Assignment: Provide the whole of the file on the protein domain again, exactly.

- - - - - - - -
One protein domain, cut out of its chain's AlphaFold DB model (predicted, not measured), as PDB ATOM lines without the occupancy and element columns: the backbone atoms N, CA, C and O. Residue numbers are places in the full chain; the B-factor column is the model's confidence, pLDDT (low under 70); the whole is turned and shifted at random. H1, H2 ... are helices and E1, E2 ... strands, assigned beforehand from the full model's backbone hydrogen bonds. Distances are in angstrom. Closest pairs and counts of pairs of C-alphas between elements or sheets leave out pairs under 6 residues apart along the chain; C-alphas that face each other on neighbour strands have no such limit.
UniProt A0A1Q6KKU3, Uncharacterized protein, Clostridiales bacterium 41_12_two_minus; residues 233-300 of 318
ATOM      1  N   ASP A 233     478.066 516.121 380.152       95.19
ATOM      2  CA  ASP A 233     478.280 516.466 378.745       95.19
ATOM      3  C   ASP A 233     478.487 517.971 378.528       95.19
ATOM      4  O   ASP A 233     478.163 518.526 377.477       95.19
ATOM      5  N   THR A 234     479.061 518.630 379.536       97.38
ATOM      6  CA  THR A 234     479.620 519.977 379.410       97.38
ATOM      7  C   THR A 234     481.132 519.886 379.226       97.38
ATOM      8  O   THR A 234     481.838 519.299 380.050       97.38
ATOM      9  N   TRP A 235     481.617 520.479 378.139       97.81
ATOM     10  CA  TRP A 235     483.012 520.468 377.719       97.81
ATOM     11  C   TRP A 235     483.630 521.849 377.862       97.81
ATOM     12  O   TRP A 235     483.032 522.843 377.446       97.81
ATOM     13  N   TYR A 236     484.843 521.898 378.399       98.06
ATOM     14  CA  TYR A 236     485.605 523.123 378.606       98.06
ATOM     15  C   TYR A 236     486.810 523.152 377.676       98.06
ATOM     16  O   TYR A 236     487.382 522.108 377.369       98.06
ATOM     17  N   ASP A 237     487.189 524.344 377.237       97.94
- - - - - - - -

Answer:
One protein domain, cut out of its chain's AlphaFold DB model (predicted, not measured), as PDB ATOM lines without the occupancy and element columns: the backbone atoms N, CA, C and O. Residue numbers are places in the full chain; the B-factor column is the model's confidence, pLDDT (low under 70); the whole is turned and shifted at random. H1, H2 ... are helices and E1, E2 ... strands, assigned beforehand from the full model's backbone hydrogen bonds. Distances are in angstrom. Closest pairs and counts of pairs of C-alphas between elements or sheets leave out pairs under 6 residues apart along the chain; C-alphas that face each other on neighbour strands have no such limit.
UniProt A0A1Q6KKU3, Uncharacterized protein, Clostridiales bacterium 41_12_two_minus; residues 233-300 of 318
ATOM      1  N   ASP A 233     478.066 516.121 380.152       95.19
ATOM      2  CA  ASP A 233     478.280 516.466 378.745       95.19
ATOM      3  C   ASP A 233     478.487 517.971 378.528       95.19
ATOM      4  O   ASP A 233     478.163 518.526 377.477       95.19
ATOM      5  N   THR A 234     479.061 518.630 379.536       97.38
ATOM      6  CA  THR A 234     479.620 519.977 379.410       97.38
ATOM      7  C   THR A 234     481.132 519.886 379.226       97.38
ATOM      8  O   THR A 234     481.838 519.299 380.050       97.38
ATOM      9  N   TRP A 235     481.617 520.479 378.139       97.81
ATOM     10  CA  TRP A 235     483.012 520.468 377.719       97.81
ATOM     11  C   TRP A 235     483.630 521.849 377.862       97.81
ATOM     12  O   TRP A 235     483.032 522.843 377.446       97.81
ATOM     13  N   TYR A 236     484.843 521.898 378.399       98.06
ATOM     14  CA  TYR A 236     485.605 523.123 378.606       98.06
ATOM     15  C   TYR A 236     486.810 523.152 377.676       98.06
ATOM     16  O   TYR A 236     487.382 522.108 377.369       98.06
ATOM     17  N   ASP A 237     487.189 524.344 377.237       97.94